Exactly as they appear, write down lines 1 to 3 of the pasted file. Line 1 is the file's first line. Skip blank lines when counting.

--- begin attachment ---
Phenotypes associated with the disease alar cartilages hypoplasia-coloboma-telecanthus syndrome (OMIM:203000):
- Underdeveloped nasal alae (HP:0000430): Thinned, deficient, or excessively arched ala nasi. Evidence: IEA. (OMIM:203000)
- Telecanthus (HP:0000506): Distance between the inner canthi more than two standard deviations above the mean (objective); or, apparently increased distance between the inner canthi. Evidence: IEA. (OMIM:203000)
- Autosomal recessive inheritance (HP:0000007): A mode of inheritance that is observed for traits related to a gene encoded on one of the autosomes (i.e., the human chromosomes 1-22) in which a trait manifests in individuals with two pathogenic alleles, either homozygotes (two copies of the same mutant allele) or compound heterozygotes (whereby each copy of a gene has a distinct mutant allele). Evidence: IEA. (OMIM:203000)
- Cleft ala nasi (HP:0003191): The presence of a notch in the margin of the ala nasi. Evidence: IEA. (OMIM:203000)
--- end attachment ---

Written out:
Phenotypes associated with the disease alar cartilages hypoplasia-coloboma-telecanthus syndrome (OMIM:203000):
- Underdeveloped nasal alae (HP:0000430): Thinned, deficient, or excessively arched ala nasi. Evidence: IEA. (OMIM:203000)
- Telecanthus (HP:0000506): Distance between the inner canthi more than two standard deviations above the mean (objective); or, apparently increased distance between the inner canthi. Evidence: IEA. (OMIM:203000)